How To Profile Python Code

Python is a programming language that has gained massive popularity — but this popularity stems from its readability and ease of use rather than raw performance. Because of this, it can sometimes be even more critical to optimize for performance in Python than in other languages. Profiling is a tool that can help developers accomplish this.

Profiling is the process of running tools to understand where and how your program spends its time. Besides understanding which areas take too long to run, profiling can reveal how often each function is called (which may lead to some surprises, especially in an application of some complexity). It can also detail the program’s memory usage and help you understand whether the time is spent waiting or doing heavy processing.

In general, programmers use the cProfile module to profile their code since it’s part of Python’s standard library. For IPython and Jupyter, you can also install the IPython extensions line_profiler and memory_profiler. Finally, there are excellent third-party libraries such as Scalene and yappi.

This blog post will show examples of these different profiling methods. We’ll develop some easy-to-understand scenarios to cover the basics of profiling and the various tools. The idea is that once you have the tools, you’ll be able to apply them to other functions and Python programs you may need to profile.

We’ll begin with an overview of the tools we’ll be working with and some key profiling concepts. Next, we’ll develop a simple scenario to demonstrate how to profile, and we’ll use it to show some hands-on examples using cProfile. Most developers also explore how to benchmark code in Jupyter notebooks using the %time and %timeit functions and profile using the IPython extensions provided by the line_profiler and memory_profiler modules. Finally, we’ll look at two other very popular third-party modules, Scalene and Yappi.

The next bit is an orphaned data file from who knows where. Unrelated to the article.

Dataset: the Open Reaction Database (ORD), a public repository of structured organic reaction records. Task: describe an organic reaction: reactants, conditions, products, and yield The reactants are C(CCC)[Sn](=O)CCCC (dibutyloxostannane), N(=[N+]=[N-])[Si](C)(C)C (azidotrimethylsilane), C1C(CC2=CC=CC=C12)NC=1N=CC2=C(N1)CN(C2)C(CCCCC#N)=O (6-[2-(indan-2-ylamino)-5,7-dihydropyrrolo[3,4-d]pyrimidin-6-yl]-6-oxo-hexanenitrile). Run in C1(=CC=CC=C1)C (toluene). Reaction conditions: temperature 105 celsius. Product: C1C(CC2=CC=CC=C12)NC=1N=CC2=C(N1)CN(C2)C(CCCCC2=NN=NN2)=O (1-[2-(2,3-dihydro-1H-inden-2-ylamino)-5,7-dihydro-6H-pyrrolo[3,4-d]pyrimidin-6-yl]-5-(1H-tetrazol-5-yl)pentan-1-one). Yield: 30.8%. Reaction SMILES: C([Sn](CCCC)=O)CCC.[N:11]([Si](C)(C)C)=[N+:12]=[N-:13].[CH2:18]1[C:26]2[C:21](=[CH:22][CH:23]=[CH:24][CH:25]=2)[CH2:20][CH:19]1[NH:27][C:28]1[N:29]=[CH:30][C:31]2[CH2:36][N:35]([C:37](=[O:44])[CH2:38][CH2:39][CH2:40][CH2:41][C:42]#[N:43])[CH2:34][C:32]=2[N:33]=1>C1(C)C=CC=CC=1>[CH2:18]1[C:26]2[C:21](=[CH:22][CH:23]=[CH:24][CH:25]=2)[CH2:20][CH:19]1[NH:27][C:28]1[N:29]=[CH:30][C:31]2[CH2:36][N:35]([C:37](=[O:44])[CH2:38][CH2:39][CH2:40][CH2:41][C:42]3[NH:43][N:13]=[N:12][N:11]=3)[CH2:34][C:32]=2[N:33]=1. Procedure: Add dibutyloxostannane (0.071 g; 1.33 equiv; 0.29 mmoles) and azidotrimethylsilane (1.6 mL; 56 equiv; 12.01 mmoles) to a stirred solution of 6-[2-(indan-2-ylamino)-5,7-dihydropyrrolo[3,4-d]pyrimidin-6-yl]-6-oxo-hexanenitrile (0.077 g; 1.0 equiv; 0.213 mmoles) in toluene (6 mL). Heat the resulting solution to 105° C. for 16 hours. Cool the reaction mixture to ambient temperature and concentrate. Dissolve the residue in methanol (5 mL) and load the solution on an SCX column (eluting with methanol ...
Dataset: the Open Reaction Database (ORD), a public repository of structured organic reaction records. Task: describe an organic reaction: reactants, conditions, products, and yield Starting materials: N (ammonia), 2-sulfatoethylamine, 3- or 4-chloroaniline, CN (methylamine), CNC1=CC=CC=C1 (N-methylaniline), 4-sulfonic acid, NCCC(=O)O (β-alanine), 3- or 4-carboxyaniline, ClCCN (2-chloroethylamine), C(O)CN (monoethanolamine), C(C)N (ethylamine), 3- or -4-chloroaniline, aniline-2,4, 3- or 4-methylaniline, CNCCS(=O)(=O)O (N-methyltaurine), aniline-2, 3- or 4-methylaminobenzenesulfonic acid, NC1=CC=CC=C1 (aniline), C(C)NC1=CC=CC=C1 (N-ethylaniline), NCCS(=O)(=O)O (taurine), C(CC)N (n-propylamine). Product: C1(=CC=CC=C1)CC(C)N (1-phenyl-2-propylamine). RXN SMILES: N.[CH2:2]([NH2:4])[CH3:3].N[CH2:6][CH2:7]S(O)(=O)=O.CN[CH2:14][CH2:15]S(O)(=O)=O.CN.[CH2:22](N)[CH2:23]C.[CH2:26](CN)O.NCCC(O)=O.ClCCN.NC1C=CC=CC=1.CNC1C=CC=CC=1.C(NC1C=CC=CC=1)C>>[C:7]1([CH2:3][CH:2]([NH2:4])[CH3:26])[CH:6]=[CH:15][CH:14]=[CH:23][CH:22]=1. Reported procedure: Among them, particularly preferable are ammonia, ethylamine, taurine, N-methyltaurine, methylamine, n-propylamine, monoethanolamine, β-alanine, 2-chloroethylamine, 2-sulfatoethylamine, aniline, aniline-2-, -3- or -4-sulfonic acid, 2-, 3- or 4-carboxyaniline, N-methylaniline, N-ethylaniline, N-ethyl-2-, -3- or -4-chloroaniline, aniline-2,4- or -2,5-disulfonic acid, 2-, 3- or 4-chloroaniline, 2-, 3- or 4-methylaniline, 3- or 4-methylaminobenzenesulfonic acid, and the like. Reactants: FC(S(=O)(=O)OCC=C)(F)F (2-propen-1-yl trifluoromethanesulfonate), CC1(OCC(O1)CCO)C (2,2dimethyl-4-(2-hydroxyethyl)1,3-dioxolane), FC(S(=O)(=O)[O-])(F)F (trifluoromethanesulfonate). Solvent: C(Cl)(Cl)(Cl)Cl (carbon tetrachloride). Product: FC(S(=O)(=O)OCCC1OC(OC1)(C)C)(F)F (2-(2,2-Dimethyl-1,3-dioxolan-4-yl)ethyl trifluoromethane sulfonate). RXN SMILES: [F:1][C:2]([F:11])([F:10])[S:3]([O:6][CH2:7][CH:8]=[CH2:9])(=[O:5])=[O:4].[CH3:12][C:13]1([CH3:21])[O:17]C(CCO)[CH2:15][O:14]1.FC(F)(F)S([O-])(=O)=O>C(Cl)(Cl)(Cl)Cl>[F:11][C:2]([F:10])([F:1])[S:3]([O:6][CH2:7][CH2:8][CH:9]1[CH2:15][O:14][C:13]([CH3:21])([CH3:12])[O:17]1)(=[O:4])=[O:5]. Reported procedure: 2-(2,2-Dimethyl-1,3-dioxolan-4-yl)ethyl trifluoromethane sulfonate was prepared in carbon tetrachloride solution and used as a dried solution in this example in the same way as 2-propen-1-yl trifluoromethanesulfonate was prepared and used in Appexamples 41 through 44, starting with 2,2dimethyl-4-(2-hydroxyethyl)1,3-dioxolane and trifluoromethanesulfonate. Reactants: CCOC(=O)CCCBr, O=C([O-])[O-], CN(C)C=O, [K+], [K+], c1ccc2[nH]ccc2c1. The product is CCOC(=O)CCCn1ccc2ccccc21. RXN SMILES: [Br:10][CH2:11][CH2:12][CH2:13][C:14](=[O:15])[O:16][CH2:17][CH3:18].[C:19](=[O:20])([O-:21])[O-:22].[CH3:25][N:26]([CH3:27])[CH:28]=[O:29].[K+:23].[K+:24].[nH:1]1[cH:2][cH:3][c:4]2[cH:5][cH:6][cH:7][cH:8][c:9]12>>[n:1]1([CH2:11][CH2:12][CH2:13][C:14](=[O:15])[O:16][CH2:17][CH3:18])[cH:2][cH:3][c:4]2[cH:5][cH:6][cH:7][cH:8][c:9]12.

Python Profiling Tool Overview

The following is a short overview of some of the tools we’ll be discussing here. For further information about a specific tool, please see the appropriate section.

  • cProfile – One of the most widely used profiling modules, cProfile is a C extension included in the Python standard library.
  • profile – This is another profiling tool included in the standard library. Since it’s API compatible with cProfile and is recommended only for particular use cases, we will not cover it separately.
  • timeit – More of a benchmarking tool than a tool for profiling (see the discussion below), timeit also comes with Python and measures the average execution time of a function or whole program. IPython includes two magic functions based on this module, %time and %timeit, for measuring a single statement or average execution time.
  • line_profiler – This is a third-party module available via “pip install.” Unlike cProfile, it also can help you understand the performance impact of system and runtime library calls in a single line of code. Provides magic methods that can be used with IPython / Jupyter.